Standing Stone (destroyed): OS Grid Reference – NS 540 607
Also Known as:
- Canmore ID 44370
Archaeology & History
There is very little known of this once proud standing stone, said by one writer to have been about 12 feet long: six-feet of it in the ground and the other six-feet above ground. A decent monolith by anyone’s standard! But some dickheads forty years or more ago thought it a good idea to destroy the site, or as it was diplomatically put, “was removed in advance of road widening.” Vandalism no less – though it’s demise was recorded by the Department of the Environment “on behalf of the Inspectorate of Ancient Monuments.” (DES, 1973)
A local journalist called Andrew McCallum described the site in his unpublished manuscript on the history of the parish of Mansewood, telling it to be near Cowglen:
“near Boydstone Road, midway between Kennishead and Barrhead Road. 6 feet above the ground, and at least as many below. Age and purpose are unknown.”
Some thirty years later, Miss Adamson (1973) told us that,
“The straight-sided block had its base set on yellow sandstone. Immediately above the bedrock small stones and earth had been packed against the W and N faces of the standing stone. On top of the packing were two boulders set at right angles to wedge the sides of the stone. No burials or cremations were found.”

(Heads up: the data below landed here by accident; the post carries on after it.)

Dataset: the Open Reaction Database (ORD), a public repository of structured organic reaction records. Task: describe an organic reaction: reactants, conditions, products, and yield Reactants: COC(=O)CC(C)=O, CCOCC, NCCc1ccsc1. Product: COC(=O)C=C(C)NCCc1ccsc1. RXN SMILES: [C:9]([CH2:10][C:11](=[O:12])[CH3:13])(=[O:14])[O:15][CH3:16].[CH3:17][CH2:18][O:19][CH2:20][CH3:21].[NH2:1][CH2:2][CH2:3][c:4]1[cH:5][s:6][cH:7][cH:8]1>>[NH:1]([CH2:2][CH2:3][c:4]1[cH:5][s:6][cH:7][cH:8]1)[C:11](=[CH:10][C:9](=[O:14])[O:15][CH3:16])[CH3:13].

Though on this latter remark we have to consider the possibility that the standing stone may once have accompanied a burial, as the nearby place-name ‘Carnwadric’ indicates a cairn, or burial site. A field-name survey of the immediate region may prove valuable.
- Adamson, H., “Glasgow: Boydstone Road – Standing Stone,” in Discovery & Excavation in Scotland, 1973.
© Paul Bennett, The Northern Antiquarian
One thought on “Boydstone Road, Eastwood, Glasgow, Renfrewshire”
I live just off Boydstone Road which is named after, or so I believe this standing stone.
I have been searching for this thing ever since I learned of its existence when reading a photocopy of Andrew McCallum’s manuscript in the local library.
I am upset to discover that it’s demise has been indeed confirmed. I hoped it was hidden in the trees of the golf course.
I cannot understand why it would be removed for road widening when it is somewhat away from the road. You state that it’s destruction was recorded. Where can I obtain this info?
Also you mention carrying out a field-name survey? Is that something I could do? How would I go about this. Mr McCallum claims the stone was named the Boyd Stone for some reason and thus the road was called this.
When was this road widening carried out? McCallum wrote his manuscript in the 40s and he couldn’t find it when he set out to look for it.